What do I do? As a husband and son-in-law, I want my wife to be happy and I want her to have a mother. Throughout high school she would use her close friends to fill her “mother void.” She deserves to have a good loving relationship with her parents and a strong emotional bond with her mother.

As a son-in-law, I sometimes feel weird around them and resent the fact that I need to be my wife’s mother and father because she is not always comfortable/resents/hates her own parents.

Help me, please, do the best for my wife.

Thank you very kindly.

Eagerly awaiting your response

Dear Eagerly,

To begin with, you must drastically tone down the eagerness to act as mother and father to your wife. The best you can do for her (and for yourself) is to be a devoted husband: mature, supportive, sensitive, caring and loving. Though your wife definitely needs to deal with her hurt and anger, she should be doing so with a competent therapist – without you in the picture.

It may be a challenging task for you to be a pillar of strength and emotional support to your spouse while maintaining and preserving a good relationship with your in-laws – but it is vital that you do just that. Gently explain to your wife that you did not grow up in her home, that her parents have treated you well – and that in no way is this an issue of taking sides. In fact, you can be a bridge between her and her mother in terms of communication, without attempting to reconcile them. (Reconciliation should be a future goal, once the hurt and anger are adequately dealt with.) If she is uncomfortable visiting them, especially for long-term (Shabbosim and Yomim-Tovim), you can and should stop by and visit your in-laws occasionally on your own during the week.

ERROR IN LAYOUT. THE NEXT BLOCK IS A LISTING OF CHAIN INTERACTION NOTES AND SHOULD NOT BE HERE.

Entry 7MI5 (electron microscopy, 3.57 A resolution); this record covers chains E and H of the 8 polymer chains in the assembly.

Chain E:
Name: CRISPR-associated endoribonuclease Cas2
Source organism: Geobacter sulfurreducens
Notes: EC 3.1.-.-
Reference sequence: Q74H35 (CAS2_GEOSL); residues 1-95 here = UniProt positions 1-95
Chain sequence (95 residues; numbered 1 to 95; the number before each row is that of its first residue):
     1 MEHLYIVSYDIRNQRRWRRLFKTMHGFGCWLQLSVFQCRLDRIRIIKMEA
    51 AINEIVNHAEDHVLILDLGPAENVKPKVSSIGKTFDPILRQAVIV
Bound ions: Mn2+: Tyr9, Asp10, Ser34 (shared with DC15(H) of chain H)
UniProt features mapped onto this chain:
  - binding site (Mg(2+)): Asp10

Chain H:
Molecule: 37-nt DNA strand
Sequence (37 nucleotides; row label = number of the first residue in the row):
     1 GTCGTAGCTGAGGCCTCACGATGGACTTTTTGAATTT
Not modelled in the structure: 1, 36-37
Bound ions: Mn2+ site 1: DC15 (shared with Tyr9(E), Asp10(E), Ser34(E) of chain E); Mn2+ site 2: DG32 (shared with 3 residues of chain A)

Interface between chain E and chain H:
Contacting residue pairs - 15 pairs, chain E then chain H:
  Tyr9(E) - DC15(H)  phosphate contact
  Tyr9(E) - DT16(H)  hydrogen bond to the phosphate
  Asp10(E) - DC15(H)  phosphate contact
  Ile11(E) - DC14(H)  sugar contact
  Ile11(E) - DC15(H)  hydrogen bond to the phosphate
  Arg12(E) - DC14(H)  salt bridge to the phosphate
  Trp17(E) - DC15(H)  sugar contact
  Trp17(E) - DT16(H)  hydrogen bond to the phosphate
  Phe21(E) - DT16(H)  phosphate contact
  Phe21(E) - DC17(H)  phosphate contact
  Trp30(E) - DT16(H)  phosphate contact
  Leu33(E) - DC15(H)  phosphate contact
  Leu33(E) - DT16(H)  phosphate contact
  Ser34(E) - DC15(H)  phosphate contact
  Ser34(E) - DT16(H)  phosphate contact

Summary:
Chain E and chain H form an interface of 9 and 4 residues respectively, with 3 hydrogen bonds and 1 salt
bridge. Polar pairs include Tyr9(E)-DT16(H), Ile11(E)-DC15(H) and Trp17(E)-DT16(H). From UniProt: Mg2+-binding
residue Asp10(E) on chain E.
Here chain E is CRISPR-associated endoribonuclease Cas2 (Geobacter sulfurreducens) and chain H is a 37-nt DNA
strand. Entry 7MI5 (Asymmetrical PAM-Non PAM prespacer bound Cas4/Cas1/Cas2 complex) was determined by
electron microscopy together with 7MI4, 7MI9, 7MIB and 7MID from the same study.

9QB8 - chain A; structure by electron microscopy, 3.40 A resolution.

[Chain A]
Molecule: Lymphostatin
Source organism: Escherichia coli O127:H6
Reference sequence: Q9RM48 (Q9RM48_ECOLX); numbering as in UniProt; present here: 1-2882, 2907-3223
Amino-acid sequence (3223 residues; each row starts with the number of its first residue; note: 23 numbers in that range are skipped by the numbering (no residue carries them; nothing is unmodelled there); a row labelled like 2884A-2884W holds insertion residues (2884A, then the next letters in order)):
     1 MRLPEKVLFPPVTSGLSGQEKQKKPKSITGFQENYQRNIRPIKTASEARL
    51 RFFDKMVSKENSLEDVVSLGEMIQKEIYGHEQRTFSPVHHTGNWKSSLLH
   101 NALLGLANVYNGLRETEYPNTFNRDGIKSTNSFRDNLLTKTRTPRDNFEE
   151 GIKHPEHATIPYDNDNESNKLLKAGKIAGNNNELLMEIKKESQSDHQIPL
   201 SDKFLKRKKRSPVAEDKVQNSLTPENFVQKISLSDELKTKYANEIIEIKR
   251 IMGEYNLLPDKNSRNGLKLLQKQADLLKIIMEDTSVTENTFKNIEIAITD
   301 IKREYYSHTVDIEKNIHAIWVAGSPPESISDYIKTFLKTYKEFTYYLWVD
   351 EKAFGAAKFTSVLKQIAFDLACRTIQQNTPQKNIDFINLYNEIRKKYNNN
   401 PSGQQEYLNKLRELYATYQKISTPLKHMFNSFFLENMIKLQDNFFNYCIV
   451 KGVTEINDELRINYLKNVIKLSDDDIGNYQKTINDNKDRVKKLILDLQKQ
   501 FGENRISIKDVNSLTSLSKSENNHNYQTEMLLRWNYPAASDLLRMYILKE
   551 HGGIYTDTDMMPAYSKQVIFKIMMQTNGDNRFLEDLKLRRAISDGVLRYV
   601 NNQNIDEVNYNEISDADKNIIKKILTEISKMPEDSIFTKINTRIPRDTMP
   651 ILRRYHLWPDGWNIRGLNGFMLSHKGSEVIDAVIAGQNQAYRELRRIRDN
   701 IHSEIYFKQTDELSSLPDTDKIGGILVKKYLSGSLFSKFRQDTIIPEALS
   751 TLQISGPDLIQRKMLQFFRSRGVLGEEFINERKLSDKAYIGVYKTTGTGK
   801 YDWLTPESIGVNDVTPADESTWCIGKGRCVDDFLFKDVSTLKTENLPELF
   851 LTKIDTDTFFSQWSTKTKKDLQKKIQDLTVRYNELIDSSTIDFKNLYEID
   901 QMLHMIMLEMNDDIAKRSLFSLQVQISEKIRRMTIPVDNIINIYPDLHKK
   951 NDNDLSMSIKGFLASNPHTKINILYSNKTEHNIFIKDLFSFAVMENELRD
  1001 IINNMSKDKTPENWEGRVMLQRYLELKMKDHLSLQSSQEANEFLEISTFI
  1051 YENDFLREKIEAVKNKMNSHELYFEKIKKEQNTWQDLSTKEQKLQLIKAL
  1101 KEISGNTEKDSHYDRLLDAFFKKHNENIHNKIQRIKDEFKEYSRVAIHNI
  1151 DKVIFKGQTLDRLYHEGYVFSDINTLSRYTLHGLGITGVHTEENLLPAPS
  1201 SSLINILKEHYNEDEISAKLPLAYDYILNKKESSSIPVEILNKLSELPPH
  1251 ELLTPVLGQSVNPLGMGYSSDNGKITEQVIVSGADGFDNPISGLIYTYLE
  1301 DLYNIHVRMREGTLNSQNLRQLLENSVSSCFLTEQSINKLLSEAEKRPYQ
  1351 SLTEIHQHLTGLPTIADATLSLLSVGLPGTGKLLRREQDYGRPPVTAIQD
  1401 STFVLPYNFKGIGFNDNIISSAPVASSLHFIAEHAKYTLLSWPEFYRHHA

You obviously care very deeply for your wife, but assuming a parental role may wear you thin emotionally and eventually lead to feelings of resentment toward her. She has suffered much in her growing years and is in need of a great deal of love and understanding from you to help her build up her self-esteem. If her self-criticism/condemnation proves to be a burdensome factor in your relationship, you may want to avail yourself of professional counseling – by yourself – to learn how to deal with this aspect.

As your wife’s life partner and ezer kenegdo, you have the lofty mission of preserving a dignified marital partnership and upholding the mitzvah of kibud av v’eim – applicable to in-laws as well as to parents. While such obligation is incumbent upon us all, your “handle with care” assignment is a most challenging one – and will ultimately be more rewarding, in more ways than one.

I wish you much hatzlacha and siyata d’shmaya in fulfilling your goal – of shalom bayis and harmonious relations all around!

About the Author: We encourage women and men of all ages to send in their personal stories via email to rachel@jewishpress.com or by mail to Rachel/Chronicles, c/o The Jewish Press, 4915 16th Ave., Brooklyn, N.Y. 11204. If you wish to make a contribution and help agunot, your tax-deductible donation should be sent to The Jewish Press Foundation. Please make sure to specify that it is to help agunot, as the foundation supports many worthwhile causes.